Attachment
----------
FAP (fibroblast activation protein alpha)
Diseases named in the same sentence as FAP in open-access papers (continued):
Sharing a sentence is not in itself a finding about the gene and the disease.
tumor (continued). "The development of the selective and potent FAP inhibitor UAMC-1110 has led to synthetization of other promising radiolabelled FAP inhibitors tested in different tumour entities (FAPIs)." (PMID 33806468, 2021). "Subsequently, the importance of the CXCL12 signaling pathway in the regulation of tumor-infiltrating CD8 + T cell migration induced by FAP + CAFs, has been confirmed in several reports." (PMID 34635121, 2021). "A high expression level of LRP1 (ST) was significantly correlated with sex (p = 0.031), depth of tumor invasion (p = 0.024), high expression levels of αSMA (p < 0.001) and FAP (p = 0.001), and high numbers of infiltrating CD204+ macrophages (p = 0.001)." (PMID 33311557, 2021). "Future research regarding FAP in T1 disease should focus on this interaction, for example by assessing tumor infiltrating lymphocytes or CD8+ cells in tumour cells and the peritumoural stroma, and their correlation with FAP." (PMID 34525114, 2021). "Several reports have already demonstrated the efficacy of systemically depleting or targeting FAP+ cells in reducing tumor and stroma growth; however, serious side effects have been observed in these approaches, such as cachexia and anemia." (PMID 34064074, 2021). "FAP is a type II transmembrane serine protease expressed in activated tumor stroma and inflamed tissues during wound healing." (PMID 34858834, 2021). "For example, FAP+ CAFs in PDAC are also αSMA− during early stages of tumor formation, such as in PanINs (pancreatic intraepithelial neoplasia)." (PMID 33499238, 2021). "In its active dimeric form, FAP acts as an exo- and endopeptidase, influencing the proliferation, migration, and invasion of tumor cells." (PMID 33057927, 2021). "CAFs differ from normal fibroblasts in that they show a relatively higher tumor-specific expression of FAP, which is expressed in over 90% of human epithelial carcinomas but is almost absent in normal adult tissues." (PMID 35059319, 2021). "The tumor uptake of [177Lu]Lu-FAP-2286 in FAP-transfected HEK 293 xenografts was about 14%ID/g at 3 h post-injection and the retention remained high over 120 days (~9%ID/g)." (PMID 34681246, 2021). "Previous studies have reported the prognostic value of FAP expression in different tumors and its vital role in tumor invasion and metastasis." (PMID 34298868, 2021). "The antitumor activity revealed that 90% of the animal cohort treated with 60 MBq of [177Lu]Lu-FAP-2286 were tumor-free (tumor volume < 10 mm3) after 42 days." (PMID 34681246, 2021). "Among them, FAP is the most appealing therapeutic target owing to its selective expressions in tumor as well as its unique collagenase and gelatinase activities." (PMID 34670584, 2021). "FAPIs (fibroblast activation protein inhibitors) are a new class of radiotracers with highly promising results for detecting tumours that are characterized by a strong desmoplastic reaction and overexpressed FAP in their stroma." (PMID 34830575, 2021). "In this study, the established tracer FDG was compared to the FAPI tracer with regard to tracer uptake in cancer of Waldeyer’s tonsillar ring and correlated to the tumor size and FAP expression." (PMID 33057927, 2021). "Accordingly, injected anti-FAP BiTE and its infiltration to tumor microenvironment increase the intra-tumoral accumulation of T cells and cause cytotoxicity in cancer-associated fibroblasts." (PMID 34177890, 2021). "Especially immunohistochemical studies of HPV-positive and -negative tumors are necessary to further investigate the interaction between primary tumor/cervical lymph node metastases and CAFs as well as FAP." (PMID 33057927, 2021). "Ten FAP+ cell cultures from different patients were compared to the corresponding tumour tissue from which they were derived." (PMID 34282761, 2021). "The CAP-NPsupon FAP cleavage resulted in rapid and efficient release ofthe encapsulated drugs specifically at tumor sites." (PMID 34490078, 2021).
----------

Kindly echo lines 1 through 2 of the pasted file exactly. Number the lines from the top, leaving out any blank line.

FAP (fibroblast activation protein alpha)
Diseases named in the same sentence as FAP in open-access papers (continued):